Around 28,200 people in England had coronavirus in the week to 20 August, according to the most recent Infection Survey from the Office of National Statistics.
This means around 1 in 1,900 individuals in the community had of Covid-19.
While separate figures published yesterday showed confirmed cases rose to their highest level since June, the incidence rate remained stable, according to the ONS.
This may be because the infection survey is an estimate based on statistical modelling of test results from. Swabs are not necessarily analysed in date order by the laboratory, meaning estimates are revised each week, and may not reflect recent changes.
New emergency powers banning people from hosting or attending house parties of more than 15 people in Scotland have come into force, after warnings they risk Covid-19 outbreaks among younger people.
Iain Livingstone, the chief constable of Police Scotland, said from today police would have the powers to force entry to homes and make arrests “as a sanction of last resort” intended to keep people safe.
Under the current guidance, no more than eight people from at most three households are allowed to meet indoors.
Airbnb hosts, home owners and families have been blamed for allowing house parties and very large gatherings to take place in recent weeks, following the easing of lockdown. The police also have emergency powers to disperse large groups outdoors and make arrests if people repeatedly refuse to observe physical distancing, and restrictions on group sizes.
The Scottish Police Federation, which represents junior officers and constables, told BBC Scotland on Friday it worried there were loopholes in the powers: it was hard for officers trying to break up a house party to know who legitimately lived in the property.
Speaking alongside Nicola Sturgeon, the first minister, at the Scottish government’s regular coronavirus briefing, Livingstone agreed the new powers presented challenges for the police. He said they were the 14th or 15th “iteration” of the police’s emergency powers.
But he supported their introduction:
[There is a] public health imperative to try to prevent the virus spreading. What has been clear is that indoor house parties have a high likelihood of transmission, [so] the introduction of the power of entry under certain conditions are clearly necessary for that public health imperative.
Sturgeon said a further 51 positive cases had come to light in the last 24 hours, with 10 of those in Tayside where an outbreak among workers at the 2 Sisters chicken processing plant has spread. She said three people were in intensive care, an increase of one, but there were no new deaths in confirmed cases.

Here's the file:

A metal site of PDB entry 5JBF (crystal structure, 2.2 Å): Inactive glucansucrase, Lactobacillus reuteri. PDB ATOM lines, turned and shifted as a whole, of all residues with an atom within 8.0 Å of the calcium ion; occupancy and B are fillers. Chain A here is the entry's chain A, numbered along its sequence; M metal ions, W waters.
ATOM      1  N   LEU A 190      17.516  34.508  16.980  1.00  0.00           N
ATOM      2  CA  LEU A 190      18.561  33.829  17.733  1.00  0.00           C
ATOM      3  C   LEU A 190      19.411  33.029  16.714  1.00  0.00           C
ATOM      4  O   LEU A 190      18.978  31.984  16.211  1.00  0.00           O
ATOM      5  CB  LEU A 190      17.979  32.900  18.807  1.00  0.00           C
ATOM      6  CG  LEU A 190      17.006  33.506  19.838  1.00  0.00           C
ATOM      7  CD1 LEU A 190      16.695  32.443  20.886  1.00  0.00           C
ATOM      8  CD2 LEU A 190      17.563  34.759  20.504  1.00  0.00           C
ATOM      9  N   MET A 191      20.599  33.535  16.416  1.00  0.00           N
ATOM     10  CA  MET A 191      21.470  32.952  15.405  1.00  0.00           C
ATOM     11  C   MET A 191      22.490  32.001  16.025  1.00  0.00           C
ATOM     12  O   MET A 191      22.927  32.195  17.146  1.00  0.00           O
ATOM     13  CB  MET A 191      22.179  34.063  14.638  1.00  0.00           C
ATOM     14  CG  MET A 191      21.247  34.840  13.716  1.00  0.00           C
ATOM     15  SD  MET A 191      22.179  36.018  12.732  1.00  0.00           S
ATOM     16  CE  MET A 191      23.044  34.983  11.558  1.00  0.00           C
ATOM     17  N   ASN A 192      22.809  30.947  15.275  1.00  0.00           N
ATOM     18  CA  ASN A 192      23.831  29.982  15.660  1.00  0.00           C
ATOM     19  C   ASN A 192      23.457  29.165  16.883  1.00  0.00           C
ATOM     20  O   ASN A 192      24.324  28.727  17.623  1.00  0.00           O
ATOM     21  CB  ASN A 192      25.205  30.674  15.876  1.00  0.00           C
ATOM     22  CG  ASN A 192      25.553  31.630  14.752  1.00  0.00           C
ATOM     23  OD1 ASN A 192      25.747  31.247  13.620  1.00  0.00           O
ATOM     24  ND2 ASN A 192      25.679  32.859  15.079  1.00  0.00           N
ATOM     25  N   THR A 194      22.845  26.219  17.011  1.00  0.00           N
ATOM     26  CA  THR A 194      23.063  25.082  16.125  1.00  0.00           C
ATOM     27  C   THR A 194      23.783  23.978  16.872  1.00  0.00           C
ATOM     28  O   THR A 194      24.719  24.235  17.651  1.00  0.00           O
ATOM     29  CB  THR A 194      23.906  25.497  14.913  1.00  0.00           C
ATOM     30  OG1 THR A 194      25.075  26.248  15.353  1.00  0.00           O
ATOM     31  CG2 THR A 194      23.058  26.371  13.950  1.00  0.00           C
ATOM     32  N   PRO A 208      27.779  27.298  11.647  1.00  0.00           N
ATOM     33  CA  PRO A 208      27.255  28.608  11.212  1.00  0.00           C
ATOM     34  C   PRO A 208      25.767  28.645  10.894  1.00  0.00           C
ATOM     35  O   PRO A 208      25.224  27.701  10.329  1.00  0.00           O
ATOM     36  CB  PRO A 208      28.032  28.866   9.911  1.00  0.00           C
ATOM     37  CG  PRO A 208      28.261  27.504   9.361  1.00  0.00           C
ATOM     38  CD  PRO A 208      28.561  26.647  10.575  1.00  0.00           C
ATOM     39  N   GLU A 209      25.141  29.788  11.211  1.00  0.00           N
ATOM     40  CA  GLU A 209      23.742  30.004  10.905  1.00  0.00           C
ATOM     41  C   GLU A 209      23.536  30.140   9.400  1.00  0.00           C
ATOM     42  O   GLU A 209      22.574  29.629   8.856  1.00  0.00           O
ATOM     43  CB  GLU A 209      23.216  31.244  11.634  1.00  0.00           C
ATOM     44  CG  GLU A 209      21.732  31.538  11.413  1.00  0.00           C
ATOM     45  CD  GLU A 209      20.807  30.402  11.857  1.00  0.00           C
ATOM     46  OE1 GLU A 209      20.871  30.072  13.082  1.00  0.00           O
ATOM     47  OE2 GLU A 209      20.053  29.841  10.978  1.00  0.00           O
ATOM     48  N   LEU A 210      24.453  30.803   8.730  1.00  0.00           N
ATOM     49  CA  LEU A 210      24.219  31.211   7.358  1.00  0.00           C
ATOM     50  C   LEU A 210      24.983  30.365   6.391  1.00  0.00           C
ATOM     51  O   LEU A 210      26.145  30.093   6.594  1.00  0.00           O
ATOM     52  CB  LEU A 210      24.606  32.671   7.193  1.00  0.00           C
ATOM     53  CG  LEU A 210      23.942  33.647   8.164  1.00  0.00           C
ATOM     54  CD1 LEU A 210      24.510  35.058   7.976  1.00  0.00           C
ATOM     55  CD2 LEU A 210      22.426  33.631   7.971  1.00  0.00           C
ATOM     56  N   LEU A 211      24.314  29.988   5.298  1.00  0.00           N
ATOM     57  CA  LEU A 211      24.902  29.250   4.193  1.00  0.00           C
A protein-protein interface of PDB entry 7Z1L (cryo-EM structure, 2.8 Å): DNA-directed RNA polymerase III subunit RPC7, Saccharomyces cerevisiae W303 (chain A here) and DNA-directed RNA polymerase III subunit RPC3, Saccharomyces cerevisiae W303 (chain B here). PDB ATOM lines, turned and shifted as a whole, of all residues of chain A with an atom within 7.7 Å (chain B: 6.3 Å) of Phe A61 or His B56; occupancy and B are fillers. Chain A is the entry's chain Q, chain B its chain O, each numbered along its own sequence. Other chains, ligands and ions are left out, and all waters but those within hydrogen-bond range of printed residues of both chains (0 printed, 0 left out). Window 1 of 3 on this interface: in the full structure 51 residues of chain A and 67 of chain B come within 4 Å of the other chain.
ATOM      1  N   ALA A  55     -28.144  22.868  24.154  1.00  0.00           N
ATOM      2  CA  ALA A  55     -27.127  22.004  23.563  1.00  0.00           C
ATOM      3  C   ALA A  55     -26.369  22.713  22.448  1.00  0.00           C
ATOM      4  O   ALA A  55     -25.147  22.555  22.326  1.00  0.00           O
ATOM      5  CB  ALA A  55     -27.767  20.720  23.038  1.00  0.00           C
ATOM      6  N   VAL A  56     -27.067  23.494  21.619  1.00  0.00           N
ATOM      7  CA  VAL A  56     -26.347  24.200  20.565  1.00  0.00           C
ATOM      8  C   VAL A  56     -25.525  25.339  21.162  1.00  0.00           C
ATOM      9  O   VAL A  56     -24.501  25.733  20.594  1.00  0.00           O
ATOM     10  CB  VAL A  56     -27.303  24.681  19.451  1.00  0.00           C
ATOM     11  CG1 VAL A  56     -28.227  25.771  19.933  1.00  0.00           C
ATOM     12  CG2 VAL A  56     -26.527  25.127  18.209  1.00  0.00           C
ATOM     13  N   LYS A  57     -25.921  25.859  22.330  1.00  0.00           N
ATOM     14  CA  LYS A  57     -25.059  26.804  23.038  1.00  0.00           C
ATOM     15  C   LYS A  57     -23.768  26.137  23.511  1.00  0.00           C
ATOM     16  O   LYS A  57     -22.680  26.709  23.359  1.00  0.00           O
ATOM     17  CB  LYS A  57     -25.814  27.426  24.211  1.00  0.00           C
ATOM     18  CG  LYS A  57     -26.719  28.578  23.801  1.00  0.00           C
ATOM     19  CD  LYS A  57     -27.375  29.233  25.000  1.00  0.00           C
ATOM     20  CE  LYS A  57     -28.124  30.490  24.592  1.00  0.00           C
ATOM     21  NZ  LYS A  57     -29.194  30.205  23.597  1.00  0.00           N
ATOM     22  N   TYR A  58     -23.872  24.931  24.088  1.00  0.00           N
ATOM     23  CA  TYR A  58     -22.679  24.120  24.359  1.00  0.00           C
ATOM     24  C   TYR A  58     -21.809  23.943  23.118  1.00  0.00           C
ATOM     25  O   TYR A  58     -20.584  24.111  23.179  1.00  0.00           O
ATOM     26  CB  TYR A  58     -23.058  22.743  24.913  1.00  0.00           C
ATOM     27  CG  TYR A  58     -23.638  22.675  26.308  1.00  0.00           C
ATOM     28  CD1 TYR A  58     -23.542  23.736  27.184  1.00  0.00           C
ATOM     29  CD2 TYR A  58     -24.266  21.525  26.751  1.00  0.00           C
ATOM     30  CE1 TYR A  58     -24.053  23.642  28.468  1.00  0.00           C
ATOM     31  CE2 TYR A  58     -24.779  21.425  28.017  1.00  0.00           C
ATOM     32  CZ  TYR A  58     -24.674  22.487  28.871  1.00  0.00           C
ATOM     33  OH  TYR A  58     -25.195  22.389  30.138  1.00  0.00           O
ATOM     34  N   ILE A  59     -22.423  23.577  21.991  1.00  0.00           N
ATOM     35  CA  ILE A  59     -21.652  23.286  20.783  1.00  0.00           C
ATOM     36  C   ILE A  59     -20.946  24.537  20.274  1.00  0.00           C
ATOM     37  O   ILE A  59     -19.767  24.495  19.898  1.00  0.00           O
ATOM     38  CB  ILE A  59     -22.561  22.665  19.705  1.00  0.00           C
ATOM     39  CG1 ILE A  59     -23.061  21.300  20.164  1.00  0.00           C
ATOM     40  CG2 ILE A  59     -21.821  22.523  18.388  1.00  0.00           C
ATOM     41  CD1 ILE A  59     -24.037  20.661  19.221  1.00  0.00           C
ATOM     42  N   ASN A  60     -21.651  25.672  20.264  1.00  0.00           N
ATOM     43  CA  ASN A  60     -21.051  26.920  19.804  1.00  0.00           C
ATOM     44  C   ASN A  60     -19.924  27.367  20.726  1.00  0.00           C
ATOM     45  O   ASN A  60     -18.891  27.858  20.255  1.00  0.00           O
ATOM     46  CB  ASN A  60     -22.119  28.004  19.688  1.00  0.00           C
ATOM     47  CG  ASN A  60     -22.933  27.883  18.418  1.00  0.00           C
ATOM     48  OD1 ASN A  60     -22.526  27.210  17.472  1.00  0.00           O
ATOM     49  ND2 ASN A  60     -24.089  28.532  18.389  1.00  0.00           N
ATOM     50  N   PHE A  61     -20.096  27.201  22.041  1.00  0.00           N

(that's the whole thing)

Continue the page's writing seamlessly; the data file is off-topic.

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Trafford could be released from lockdown restrictions, reports suggest
As those in northern areas of England affected by local lockdown measures await an announcement from the health and social care secretary, Matt Hancock, it has been reported that Trafford in Greater Manchester will be released from the restrictions.
According to Manchester Evening News, Labour has said the government will release the local authority from measures which include preventing people from meeting up with other households in private homes and gardens or at hospitality venues.
Yesterday Hancock and England’s chief medical officer, Chris Whitty, chaired a meeting of the Joint Biosecurity Centre to review the partial lockdowns.
Around 4 million people in Greater Manchester, east Lancashire and West Yorkshire have been affected by the restrictions since 31 July.
Figures released by the Office for National Statistics today show that the north-west of England had the highest Covid-19 mortality rate during the month of July, but that deaths across all regions had fallen since the previous month.
In the north-west, there were 2.8 coronavirus-related deaths per 100,000 of the population, down from 9.2 in June, when the region also had the highest death rate.
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